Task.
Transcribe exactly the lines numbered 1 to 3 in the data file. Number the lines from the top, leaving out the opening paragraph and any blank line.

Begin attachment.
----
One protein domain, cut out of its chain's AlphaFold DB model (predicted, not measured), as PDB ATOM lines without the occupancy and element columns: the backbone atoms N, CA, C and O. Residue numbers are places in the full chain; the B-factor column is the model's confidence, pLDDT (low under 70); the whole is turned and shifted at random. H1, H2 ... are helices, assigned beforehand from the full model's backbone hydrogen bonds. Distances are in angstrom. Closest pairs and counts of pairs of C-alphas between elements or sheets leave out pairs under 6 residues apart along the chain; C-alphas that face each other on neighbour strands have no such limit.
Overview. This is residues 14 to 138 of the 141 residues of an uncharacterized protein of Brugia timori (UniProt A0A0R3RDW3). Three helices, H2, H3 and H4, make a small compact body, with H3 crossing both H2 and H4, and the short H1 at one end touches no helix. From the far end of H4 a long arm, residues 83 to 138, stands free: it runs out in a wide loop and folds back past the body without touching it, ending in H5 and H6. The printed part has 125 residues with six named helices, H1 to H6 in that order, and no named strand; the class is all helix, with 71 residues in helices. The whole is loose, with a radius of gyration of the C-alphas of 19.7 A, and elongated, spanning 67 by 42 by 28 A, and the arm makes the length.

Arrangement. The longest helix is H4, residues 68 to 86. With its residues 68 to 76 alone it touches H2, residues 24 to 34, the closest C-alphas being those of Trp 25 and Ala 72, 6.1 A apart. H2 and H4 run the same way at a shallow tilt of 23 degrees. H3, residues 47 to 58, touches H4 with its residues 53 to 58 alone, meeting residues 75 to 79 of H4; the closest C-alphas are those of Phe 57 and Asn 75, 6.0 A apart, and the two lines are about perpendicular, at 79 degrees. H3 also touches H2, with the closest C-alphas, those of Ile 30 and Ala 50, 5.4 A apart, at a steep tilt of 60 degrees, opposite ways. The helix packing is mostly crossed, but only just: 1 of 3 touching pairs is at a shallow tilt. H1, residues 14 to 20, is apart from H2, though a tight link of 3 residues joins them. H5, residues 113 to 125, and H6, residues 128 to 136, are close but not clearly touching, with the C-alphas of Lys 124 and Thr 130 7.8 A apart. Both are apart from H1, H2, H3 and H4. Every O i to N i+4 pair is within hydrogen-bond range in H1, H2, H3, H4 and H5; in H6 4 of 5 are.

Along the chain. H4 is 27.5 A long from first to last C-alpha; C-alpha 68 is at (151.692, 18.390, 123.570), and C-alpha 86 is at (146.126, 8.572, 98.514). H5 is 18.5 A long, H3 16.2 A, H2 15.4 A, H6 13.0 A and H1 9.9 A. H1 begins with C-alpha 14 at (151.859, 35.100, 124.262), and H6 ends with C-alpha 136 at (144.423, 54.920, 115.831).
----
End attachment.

Overview. This is residues 14 to 138 of the 141 residues of an uncharacterized protein of Brugia timori (UniProt A0A0R3RDW3). Three helices, H2, H3 and H4, make a small compact body, with H3 crossing both H2 and H4, and the short H1 at one end touches no helix. From the far end of H4 a long arm, residues 83 to 138, stands free: it runs out in a wide loop and folds back past the body without touching it, ending in H5 and H6. The printed part has 125 residues with six named helices, H1 to H6 in that order, and no named strand; the class is all helix, with 71 residues in helices. The whole is loose, with a radius of gyration of the C-alphas of 19.7 A, and elongated, spanning 67 by 42 by 28 A, and the arm makes the length.

Arrangement. The longest helix is H4, residues 68 to 86. With its residues 68 to 76 alone it touches H2, residues 24 to 34, the closest C-alphas being those of Trp 25 and Ala 72, 6.1 A apart. H2 and H4 run the same way at a shallow tilt of 23 degrees. H3, residues 47 to 58, touches H4 with its residues 53 to 58 alone, meeting residues 75 to 79 of H4; the closest C-alphas are those of Phe 57 and Asn 75, 6.0 A apart, and the two lines are about perpendicular, at 79 degrees. H3 also touches H2, with the closest C-alphas, those of Ile 30 and Ala 50, 5.4 A apart, at a steep tilt of 60 degrees, opposite ways. The helix packing is mostly crossed, but only just: 1 of 3 touching pairs is at a shallow tilt. H1, residues 14 to 20, is apart from H2, though a tight link of 3 residues joins them. H5, residues 113 to 125, and H6, residues 128 to 136, are close but not clearly touching, with the C-alphas of Lys 124 and Thr 130 7.8 A apart. Both are apart from H1, H2, H3 and H4. Every O i to N i+4 pair is within hydrogen-bond range in H1, H2, H3, H4 and H5; in H6 4 of 5 are.

Along the chain. H4 is 27.5 A long from first to last C-alpha; C-alpha 68 is at (151.692, 18.390, 123.570), and C-alpha 86 is at (146.126, 8.572, 98.514). H5 is 18.5 A long, H3 16.2 A, H2 15.4 A, H6 13.0 A and H1 9.9 A. H1 begins with C-alpha 14 at (151.859, 35.100, 124.262), and H6 ends with C-alpha 136 at (144.423, 54.920, 115.831).